To “protect” admissions granted to Maratha students under the 16 per cent reservation for the community, the Maharashtra Cabinet on Friday gave its approval to promulgate an ordinance to bypass a Supreme Court judgment that barred the state from implementing the quota for admissions to the post-graduate medical courses this year.
The Cabinet meeting was held after the state received permission from the Election Commission of India (ECI) to promulgate the ordinance even as the model code of conduct for the Lok Sabha elections was in place.
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“The SC decision would have led to the cancellation of the admissions of 195 students. Under it, 22 students, who could have gotten admissions elsewhere across the country, had taken admissions in the state under the Maratha quota. So, the doors for them were closed in the Centre and the state. So, the decision of promulgating an ordinance has been taken to protect the admissions of these students,” Chandrakant Patil, revenue minister, told mediapersons after the Cabinet meeting.
Patil added the state would request the court to extend the time for completing the college admissions process from May 25 to May 31. “The state government will give scholarships to the affected open category students who will take admissions in private colleges and deemed universities,” he said. Patil added that it has also sent a proposal to the Centre for increasing the 227 seats in the medical courses.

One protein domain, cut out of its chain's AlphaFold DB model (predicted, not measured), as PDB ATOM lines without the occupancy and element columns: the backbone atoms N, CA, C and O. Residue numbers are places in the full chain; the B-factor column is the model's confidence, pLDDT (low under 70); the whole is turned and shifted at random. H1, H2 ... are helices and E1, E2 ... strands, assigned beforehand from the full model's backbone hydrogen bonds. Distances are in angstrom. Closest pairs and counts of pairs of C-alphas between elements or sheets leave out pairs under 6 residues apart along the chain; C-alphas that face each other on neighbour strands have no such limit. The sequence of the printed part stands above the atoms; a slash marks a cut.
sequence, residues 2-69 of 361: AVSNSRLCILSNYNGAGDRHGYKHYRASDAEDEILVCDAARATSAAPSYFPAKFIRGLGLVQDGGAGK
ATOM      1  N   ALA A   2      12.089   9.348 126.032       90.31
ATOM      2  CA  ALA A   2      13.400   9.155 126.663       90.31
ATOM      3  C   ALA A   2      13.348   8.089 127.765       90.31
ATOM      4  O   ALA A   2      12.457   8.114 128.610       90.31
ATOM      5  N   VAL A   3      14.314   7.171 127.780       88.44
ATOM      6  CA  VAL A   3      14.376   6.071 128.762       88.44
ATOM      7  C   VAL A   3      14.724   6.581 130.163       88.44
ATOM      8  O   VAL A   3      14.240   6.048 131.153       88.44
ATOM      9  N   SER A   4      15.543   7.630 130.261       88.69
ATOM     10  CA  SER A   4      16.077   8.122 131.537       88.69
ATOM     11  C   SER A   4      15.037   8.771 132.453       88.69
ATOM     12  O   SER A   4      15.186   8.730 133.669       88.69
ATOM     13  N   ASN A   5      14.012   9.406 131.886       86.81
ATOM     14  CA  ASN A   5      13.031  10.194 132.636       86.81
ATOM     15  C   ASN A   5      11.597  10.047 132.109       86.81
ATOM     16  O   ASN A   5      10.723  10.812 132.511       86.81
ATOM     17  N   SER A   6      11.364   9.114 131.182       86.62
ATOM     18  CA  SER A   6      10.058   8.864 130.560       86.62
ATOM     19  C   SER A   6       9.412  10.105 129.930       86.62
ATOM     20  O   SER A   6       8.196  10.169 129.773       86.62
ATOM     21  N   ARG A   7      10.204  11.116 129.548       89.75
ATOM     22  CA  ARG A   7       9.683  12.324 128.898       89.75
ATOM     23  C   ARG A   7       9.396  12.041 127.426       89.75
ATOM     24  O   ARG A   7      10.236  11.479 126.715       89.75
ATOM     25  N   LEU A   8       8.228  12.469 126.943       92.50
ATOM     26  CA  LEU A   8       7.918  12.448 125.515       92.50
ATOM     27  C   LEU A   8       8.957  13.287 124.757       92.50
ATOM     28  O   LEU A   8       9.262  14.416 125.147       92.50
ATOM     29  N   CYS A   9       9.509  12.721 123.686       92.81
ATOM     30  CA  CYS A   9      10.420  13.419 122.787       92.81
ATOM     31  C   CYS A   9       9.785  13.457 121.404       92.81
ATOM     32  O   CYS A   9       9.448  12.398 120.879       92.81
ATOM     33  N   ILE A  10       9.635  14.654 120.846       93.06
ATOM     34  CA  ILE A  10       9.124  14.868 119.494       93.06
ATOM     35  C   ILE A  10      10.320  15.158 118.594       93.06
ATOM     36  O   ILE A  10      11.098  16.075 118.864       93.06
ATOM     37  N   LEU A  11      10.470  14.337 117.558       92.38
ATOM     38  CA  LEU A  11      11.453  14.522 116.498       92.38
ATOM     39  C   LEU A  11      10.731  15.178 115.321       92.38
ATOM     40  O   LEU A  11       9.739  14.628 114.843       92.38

On a question that a section of open category students might challenge the Ordinance, Patil said the state government would file caveats in the Bombay High Court, its two benches and in the Supreme Court.
Following statewide protests by Marathas, the Fadnavis government had on November 30, 2018, cleared a 16 per cent quota for the community in education and government jobs, identifying them as Socially and Economically Backward Class (SEBC). On March 8, the government had issued a notification for the implementation of the reservation in educational institutions.
On May 2, the Nagpur bench of the high court, while hearing a petition, had disallowed the quota for admissions to postgraduate medical courses on the grounds that the “reservation cannot be applicable with retrospective effect”. Admission process for postgraduate medical courses had already begun before the Maratha quota was cleared, the court had argued. The government approached the Supreme Court against the HC order. On May 9, the SC had upheld the HC verdict, slamming the government for “messing up the admission process”.